Thursday, 29 January 2015

The Electronic Chip Which Could Put An End To Diving Football Cheats

Could the patented Natural Motion Response Recognition System (NMRRS™) finally clean up the game of football?

Diving, or simulation if you wish to be use the more popular term of the moment, seems to be unfortunately becoming a more and more integral part of the modern game with every passing season.  No longer can we claim it to be a disease restricted to ‘those cheating foreigners’.  It seems that FIFA, UEFA and football fans alike have reached the point of simply accepting that cheating will always be an unfortunate part of the modern game which we will never be able to entirely eradicate.

Simulation could soon become a thing of the past,
thanks to the patented NMRRS™.
However, that might all be about to change if Professor Ray Oxley and his team of kinetics experts prove successful in their efforts to have their latest technological development accepted into the game.  Ray, who heads the Ergonomics And Kinetics Research Department at the Melbourne University Of Sports Science, has been working on the development of a simple electronic chip insert incorporating motion sensor technology. 

This chip can easily be attached to the inner lining of any football boot and is programmed to recognise the subtle differences between the motion of a genuine foul induced fall and a fake simulated dive.

So far Ray and his team claim to have achieved a successful detection rate of around ninety percent accuracy, but Ray is confident that by early 2016 his team will have the last few blips ironed out and will have a system which is capable of the standards of accuracy required for use on a professional basis.

The technology, known as Natural Motion Response Recognition System (or NMRRS™ for short), has been developed over a period of eighteen months by recording the natural motion of a player who falls to the ground as a result of a genuine foul, and then similarly building up a database of the various simulated motions of induced dives.  The end result is that the system has a database of thousands of examples to draw upon when comparing any future falls or dives and is therefore able to make an accurate analysis of the legitimacy of any fall or dive.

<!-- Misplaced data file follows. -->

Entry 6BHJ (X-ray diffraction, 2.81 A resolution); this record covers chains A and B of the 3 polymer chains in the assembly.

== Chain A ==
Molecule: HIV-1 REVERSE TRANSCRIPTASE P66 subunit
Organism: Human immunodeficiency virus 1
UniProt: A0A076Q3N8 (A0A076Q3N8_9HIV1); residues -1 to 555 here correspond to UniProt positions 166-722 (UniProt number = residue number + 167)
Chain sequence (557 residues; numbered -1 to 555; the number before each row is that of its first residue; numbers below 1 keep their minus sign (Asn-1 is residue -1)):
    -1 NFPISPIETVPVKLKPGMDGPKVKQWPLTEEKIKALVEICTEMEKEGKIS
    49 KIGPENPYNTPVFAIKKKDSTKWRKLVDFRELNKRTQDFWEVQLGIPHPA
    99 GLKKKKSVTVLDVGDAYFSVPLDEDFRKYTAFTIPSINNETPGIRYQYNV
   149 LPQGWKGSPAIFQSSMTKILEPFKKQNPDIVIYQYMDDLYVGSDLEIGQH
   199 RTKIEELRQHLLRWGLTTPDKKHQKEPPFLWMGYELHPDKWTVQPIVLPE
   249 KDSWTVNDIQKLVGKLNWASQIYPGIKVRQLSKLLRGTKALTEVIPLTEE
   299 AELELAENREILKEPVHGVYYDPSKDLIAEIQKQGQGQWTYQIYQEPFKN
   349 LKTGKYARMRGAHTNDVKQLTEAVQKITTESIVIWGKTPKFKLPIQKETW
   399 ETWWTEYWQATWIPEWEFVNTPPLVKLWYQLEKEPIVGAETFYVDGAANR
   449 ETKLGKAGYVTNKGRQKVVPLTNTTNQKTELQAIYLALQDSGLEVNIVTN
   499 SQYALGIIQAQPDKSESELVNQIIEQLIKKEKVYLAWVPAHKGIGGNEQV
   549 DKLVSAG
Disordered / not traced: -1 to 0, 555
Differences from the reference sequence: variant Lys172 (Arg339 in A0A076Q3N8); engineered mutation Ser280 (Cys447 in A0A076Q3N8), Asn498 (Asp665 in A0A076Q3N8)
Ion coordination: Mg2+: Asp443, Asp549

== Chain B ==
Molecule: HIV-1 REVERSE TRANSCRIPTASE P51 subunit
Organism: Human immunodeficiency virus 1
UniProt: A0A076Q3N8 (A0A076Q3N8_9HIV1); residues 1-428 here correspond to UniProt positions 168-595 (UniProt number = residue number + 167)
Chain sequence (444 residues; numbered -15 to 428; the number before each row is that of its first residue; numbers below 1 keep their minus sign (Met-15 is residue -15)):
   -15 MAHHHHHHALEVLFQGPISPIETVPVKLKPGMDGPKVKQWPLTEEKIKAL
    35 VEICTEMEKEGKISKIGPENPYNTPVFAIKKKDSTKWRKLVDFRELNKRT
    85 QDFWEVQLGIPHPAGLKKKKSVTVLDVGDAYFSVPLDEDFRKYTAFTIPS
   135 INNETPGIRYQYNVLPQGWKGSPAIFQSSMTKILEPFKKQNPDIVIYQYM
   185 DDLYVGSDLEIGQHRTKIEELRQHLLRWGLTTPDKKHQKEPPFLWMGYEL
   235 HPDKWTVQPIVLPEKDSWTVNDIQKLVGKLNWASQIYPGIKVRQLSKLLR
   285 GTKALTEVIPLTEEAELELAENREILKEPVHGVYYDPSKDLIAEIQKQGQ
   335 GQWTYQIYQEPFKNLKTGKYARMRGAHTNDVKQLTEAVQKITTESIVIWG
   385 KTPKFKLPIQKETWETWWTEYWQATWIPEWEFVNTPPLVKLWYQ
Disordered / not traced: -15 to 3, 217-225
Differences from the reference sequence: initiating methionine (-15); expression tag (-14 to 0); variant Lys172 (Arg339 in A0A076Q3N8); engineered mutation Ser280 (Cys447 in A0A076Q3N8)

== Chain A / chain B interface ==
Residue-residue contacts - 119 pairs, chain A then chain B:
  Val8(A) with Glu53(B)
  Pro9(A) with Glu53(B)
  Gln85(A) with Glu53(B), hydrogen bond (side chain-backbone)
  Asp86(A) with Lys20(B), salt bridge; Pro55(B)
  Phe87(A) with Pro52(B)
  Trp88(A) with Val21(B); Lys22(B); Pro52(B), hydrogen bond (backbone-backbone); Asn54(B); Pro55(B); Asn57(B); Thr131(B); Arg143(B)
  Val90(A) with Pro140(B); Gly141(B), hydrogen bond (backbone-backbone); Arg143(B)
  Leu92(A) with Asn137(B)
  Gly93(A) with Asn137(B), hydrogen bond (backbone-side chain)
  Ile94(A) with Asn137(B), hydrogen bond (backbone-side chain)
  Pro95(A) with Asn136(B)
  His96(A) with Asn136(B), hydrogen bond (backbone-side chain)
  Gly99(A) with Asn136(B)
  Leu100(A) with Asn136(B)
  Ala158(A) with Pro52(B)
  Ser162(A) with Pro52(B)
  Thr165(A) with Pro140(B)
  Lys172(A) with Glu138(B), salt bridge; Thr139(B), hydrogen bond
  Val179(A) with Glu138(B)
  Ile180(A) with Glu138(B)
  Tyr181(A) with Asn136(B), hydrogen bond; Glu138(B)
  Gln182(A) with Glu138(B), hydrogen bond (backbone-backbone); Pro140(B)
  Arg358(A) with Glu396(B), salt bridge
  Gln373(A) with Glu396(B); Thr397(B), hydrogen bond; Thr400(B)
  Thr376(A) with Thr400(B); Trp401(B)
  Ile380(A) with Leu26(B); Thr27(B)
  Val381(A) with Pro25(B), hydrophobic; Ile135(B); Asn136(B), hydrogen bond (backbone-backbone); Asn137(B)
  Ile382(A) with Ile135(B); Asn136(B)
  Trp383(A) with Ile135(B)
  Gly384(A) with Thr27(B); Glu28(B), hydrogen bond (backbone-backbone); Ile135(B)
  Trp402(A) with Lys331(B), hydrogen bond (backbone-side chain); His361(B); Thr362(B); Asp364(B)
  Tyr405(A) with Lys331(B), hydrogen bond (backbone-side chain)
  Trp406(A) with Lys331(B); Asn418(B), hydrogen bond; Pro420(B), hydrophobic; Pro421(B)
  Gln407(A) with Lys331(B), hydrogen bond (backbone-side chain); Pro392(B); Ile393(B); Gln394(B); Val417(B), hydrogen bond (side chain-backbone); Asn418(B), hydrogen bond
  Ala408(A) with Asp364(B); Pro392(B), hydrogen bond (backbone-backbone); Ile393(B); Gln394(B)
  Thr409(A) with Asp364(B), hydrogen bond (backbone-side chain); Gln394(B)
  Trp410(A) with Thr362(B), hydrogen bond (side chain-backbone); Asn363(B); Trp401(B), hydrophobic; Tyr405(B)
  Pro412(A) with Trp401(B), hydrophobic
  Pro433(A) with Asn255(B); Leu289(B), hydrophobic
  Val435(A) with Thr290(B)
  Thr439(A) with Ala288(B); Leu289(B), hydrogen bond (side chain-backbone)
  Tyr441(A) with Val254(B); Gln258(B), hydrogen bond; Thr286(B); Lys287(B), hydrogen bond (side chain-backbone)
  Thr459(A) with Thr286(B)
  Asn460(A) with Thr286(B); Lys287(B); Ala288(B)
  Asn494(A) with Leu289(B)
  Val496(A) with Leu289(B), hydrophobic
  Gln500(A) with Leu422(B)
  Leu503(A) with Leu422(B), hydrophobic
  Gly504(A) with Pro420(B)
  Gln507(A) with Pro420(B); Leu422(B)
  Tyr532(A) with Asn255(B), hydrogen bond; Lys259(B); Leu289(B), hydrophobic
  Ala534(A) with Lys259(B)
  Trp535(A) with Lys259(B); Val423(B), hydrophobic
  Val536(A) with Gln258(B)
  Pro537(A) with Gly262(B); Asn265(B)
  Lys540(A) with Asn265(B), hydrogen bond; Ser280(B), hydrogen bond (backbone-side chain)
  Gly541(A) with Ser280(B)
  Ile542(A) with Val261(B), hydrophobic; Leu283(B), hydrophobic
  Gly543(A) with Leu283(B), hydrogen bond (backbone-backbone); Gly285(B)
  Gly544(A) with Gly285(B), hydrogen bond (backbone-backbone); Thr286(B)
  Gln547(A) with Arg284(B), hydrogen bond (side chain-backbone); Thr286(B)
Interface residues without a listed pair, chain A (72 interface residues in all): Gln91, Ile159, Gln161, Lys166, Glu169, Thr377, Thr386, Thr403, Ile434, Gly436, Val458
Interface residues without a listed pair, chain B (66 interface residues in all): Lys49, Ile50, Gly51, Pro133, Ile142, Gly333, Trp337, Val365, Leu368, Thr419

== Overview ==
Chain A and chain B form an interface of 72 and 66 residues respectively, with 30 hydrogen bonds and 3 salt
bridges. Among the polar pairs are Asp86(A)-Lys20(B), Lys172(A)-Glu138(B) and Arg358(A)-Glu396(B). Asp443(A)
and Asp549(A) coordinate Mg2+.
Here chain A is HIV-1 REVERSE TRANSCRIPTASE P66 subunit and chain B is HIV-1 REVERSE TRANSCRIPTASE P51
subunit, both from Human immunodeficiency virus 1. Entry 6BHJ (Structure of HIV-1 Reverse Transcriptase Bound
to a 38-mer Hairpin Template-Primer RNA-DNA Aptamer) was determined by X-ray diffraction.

Melbourne University Of Sports Science
“At the moment it’s just a question of building up the data,” Ray explained. “The NMRRS™ system is effectively a self-learning system. What this means is that the more legitimate tackles, clear fouls and simulated dives the system experiences, the more accurate it becomes.  As its reservoir of data increases, the accuracy of the judgement calls it makes also increases.” So to sum it up in a nutshell, the longer the system is in existence, the more reliable it becomes.

The only serious problem Ray foresees with the actual operation of the system itself is with those grey areas where you can show an incident to ten different people and get ten different opinions.  For example a case where perhaps a very minor infringement at best has taken place, but the ‘impeded’ player has used his natural body weight to transform it into something more.  One solution to this scenario would be for NMRRS™ to notify the officials only when a clear cut dive is identified.  Whilst not ideal, this would at least be a step in the right direction against the cheating disease which plagues the modern game.

Beyond this the most obvious problem facing NMRRS™ on an implementational level is of course the fact that certain players would no doubt be reluctant to utilise such technology … for obvious reasons.  A diving cheat is hardly likely to be willing to expose himself to detection.  So if the system ever gets Australian FA or FIFA approval then it seems likely that it is only the honest players who would be willing to wear footwear fitted with NMRRS™.  On the face of it, this would of course appear to be self defeating.